Despite dealing with a wrist injury, a broken nose, and shin soreness at various points throughout the season, Bryant still appeared in 58 of 66 games while producing a small uptick in his numbers in 2011-12. His playing time climbed nearly five minutes per game, allowing him to post 27.9 points and 5.4 rebounds per game, averages he hadn’t reached in the same season since 2007-08. Unfortunately for Bryant, the Lakers fell short of their goals as a team, bowing out in the second round to the Thunder. While Bryant spent his offseason playing with Team USA in the Summer Olympics, general manager Mitch Kupchak revamped Bryant’s supporting cast, adding Steve Nash via free agency and Dwight Howard in a trade that sent Andrew Bynum to Philadelphia. The acquisitions make the Lakers formidable on paper, but the confluence of talent figures to result in a diminished role for Bryant this season. Nash has traditionally thrived with the ball in his hands while flanked by an array of spot-up shooters, a profile that Bryant might not necessarily fit, as shown by his mediocre 33.9 percent career three-point shooting mark. Furthermore, the formidable frontcourt of Howard and Pau Gasol should get its fair share of shots as well, meaning Bryant’s 23 field goal attempts per game are all but guaranteed to fall. In the end, the hyper-competitive Bryant will likely remain the go-to guy during crunch time but should surrender some production in deference to the collection of talent surrounding him.
Bryant will be 33 entering this season, and the Lakers were already taking precautions with him last year. Although his stats stayed close to his career averages, Bryant saw his minutes dramatically decrease – he played 39 minutes per game in the 2009-10 season, but just 34 per game last season. Bryant also underwent a minor experimental procedure in Germany this offseason to try and alleviate the persistent arthritis in his right knee, but that didn’t keep him sidelined long. In July, he participated in an exhibition game in the Philippines that featured several of the NBA’s most prominent names. Bryant will be also be playing under a new head coach this season, so his production will depend somewhat on how Mike Brown plans to utilize him in the team’s offense. Regardless, it’s almost certain Bryant’s best days – in real life and fantasy – are behind him.
Each of the last two or three years, Bryant has entered the season as the sort of player who could very easily be overrated in fantasy circles. Consider: he turned 30 before the 2008-09 season in a sport where the peak age is somewhere around 25-28; he's been – perhaps because of his age – more prone to injury, like the finger, back, ankle, and knee injuries he suffered last season alone; he's been progressively surrounded by more talent – Pau Gasol, Andrew Bynum, Ron Artest – in need of more touches; he's won a couple of championships (sans Shaq), which could artificially inflate his stock; and, more anecdotally, he's been the focus of an inordinate amount of media attention, which has only served to solidify his status as an NBA legend-in-the-making. And yet, for all this, Bryant managed to turn in a top-10 fantasy line last year. Mind you, it wasn't a crazy season like his 2005-06, which saw him average 35 points and two three-pointers per game – those days are gone – but, by most formats, he was the second-best shooting guard, behind only Dwyane Wade. Can we expect the same in 2010-11? Well, there are reasons to think so. For one, the shooting guard position remains the shallowest in fantasy, with the likes of Joe Johnson, Brandon Roy and Manu Ginobili failing to surpass the Laker. And for two, with the addition of LeBron and Bosh in Miami, even Wade himself might not be quite as productive this season.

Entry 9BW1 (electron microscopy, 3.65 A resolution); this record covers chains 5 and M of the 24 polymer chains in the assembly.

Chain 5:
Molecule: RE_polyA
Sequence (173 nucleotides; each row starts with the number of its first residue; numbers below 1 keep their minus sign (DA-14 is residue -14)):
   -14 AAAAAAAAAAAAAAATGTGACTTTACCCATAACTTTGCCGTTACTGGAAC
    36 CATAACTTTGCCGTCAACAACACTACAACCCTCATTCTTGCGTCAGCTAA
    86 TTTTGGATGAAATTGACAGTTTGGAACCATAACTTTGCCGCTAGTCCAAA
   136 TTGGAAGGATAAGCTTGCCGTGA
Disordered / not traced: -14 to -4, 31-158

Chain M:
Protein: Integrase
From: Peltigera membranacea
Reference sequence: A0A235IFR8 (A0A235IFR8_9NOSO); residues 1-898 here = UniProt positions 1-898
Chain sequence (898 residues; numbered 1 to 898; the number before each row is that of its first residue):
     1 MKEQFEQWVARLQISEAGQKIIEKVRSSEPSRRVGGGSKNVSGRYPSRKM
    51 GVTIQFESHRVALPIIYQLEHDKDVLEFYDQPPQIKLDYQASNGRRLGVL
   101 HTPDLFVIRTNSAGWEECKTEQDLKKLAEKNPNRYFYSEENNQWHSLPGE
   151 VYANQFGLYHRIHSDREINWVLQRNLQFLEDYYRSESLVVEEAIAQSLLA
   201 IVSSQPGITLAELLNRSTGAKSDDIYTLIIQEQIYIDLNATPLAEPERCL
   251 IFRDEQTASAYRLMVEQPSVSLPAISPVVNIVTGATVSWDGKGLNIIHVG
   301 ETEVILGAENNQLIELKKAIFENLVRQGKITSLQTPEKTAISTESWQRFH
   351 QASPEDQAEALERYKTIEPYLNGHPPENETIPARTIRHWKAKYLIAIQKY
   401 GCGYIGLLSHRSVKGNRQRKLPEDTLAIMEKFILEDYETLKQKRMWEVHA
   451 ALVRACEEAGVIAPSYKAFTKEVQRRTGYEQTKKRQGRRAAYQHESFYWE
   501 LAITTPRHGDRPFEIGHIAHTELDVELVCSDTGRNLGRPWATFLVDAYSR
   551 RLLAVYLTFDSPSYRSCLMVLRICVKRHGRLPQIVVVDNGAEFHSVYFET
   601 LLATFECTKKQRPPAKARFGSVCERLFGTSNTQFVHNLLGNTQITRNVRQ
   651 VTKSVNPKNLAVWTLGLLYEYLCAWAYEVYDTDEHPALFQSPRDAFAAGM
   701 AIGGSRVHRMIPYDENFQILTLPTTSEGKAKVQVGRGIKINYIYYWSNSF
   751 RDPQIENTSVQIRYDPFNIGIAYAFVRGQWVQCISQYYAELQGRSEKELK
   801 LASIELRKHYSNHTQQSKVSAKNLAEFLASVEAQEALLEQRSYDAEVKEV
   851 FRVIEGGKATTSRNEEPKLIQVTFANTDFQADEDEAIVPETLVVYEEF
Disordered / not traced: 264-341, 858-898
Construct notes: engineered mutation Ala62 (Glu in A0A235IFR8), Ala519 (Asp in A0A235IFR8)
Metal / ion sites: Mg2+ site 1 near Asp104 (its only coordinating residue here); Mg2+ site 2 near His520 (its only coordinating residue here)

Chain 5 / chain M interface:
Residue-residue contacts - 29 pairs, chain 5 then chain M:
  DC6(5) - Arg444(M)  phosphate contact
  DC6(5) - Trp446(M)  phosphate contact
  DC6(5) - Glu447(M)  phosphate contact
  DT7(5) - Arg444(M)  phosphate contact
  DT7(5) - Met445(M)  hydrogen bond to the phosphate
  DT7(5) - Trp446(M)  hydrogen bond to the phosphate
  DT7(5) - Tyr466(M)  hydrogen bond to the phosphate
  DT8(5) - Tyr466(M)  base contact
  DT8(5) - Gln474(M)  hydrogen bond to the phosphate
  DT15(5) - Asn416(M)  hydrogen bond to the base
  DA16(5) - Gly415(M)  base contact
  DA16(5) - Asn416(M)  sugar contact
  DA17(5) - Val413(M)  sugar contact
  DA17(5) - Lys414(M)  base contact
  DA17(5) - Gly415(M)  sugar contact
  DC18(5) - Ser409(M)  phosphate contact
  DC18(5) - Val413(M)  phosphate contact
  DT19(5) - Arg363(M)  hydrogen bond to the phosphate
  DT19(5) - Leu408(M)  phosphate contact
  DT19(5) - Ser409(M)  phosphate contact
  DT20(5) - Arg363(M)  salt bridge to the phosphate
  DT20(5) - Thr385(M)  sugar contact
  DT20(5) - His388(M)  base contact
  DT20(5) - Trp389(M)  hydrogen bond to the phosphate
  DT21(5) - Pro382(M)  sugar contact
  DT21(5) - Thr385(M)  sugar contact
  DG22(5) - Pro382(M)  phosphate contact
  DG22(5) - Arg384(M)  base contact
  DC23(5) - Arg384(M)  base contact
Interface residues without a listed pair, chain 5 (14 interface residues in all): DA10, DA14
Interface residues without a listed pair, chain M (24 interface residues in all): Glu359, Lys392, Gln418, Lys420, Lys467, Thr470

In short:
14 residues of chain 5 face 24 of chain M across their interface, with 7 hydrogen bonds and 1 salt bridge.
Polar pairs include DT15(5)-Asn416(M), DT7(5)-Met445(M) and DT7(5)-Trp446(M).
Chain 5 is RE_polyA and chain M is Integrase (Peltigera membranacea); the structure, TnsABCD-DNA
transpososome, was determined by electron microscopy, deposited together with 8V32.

You might not notice it with Bryant currently sitting atop the basketball world, fresh off his fourth NBA Championship, but Kobe’s fantasy stock is slowly but surely on the decline. With the Lakers absolutely stacked with offensive weapons ranging from Pau Gasol to Lamar Odom to newly acquired Ron Artest, Bryant is being relied less and less in the regular season when fantasy owners need him to come through. He still held off Dirk Nowitzki last season to finish fifth in per-game value, but saw his minutes, points, rebounds, assists, steals and three-pointers made fall to the lowest they have been in several years. Kobe is typically renowned for his ability to draw fouls and get to the free-throw line, but he has become more and more of a jump shooter as he has gotten older. Last season’s average of 6.9 free-throw attempts per game marked his lowest mark since the 1999-2000 season. With his free-throw percentage impact falling behind the likes of Kevin Durant and Danny Granger, his status as a top-5 pick is in jeopardy this season.